And that made me think of friends and family who died early; friends who nearly died but didn’t; and people who fled one danger only to die in a different way (like the Paraguayan President’s sister-in-law, who came to the US to get a Covid vaccination but stayed in the condo that collapsed last week). And that gave me a foundational phrase for the speech: “they had all the time in the world…until they didn’t.”

This morning, I looked in the Virginia Death Records for two of the people I wanted to talk about. Carol was my age; she died at age 13 from familial dysautonomia. The other was my cousin Ruby, who taught me to play bridge when I was very little and died suddenly at age 67 – the same age I am today.

I also talked about a classmate’s husband who keeled over at our most recent high school reunion – I called 911 while people gave him CPR and used a defilibrator to get his heart beating again before the paramedics arrived. He survived and recovered, and I expect to see him in October for our next reunion.

And then, just before the meeting started, I glanced at Facebook and found out that there had been a 4.2 earthquake just a few minutes before – and that gave me my ending.

The club voted on the three top speeches – mine was one of them, and the prize was an Amazon gift card.

Last night, I nearly withdrew from the contest because I didn’t have a coherent story in mind; I’m glad I didn’t. I may not have had all the time in the world, but I had enough!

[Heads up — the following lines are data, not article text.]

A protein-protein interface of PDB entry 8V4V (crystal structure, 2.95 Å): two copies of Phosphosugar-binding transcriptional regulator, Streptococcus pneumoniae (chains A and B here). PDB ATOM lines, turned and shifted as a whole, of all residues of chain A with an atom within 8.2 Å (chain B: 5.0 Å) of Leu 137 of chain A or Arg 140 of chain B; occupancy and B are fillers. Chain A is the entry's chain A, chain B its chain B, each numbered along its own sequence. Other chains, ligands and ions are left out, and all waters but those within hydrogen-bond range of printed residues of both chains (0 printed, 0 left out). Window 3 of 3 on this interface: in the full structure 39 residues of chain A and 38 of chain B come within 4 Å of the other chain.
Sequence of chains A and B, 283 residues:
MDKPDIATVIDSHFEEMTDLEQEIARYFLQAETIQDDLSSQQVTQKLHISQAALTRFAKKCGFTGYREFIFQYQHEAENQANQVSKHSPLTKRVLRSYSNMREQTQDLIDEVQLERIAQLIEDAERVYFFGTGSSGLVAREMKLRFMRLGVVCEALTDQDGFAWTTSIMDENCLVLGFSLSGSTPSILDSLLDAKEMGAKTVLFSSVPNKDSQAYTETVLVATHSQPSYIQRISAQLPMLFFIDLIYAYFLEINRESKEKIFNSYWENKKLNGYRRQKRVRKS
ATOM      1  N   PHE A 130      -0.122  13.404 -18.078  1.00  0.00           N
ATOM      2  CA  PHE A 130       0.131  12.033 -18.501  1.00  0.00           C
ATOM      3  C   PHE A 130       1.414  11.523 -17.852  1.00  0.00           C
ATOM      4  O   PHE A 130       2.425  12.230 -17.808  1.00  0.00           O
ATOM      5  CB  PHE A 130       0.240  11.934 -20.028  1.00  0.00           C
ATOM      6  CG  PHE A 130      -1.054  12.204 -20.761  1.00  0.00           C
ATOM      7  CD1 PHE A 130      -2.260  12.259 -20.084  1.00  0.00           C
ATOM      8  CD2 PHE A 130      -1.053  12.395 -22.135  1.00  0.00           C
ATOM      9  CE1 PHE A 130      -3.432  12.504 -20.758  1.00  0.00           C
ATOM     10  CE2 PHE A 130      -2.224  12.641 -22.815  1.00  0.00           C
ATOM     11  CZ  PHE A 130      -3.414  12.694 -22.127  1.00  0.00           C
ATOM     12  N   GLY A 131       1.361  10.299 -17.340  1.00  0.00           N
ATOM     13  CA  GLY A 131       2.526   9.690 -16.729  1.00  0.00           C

Pandemic Journal, Day 467

This afternoon, we went to Shir Hadash’s first in-person masks-optional no-reservations-required-if-you’re-vaccinated social event since last March – an outdoor Klezmer concert by Jeannette Lewicki, Sheldon Brown, and Richard Saunders (from the San Francisco Klezmer Experience).

About 100 people were there enjoying the music – some (not us) even danced to tunes like “Zemer Atik”.

The “stage” was the patio in front of the Sanctuary and the audience sat in the parking lot.

It was a great way to spend Sunday afternoon.

Pandemic Journal, Day 466

Lance Milbrand is a videographer whose videos have been featured as part of the CBS Sunday Morning “Moment in Nature” segment, most recently with a video of Muir Woods. He’s also a member of the Silver Tongued Cats Toastmasters.

I helped him with an email problem a few weeks ago – somehow, Verizon had set up one of his email accounts as a POP account so he could only access it on his phone, not his computer – I walked him through converting to IMAP so he could use it both places. In return, he offered to help me with photography issues, and said I really needed to learn about tone curves.

I haven’t taken him up on his offer yet. This morning, though, I was thinking about the Moon photos I posted last night and how they weren’t quite what I remember seeing – and the words “tone curve” came to mind.

I sat down with Lightroom today and started with the same photo I used last night – 1/2500 second, so it was quite dim. This time, I played with the tone curve right after cropping the photo and boosting the exposure – I made Lightroom map the small part of the luminance range that was actually in the photo to the full 0-255 range. I still had to do more fiddling to get to the image I wanted, but it’s much closer to what I remembered seeing – and I didn’t have to go to Photoshop to remove speckles from the dark sky!


Thanks, Lance – now I can declare victory on one project!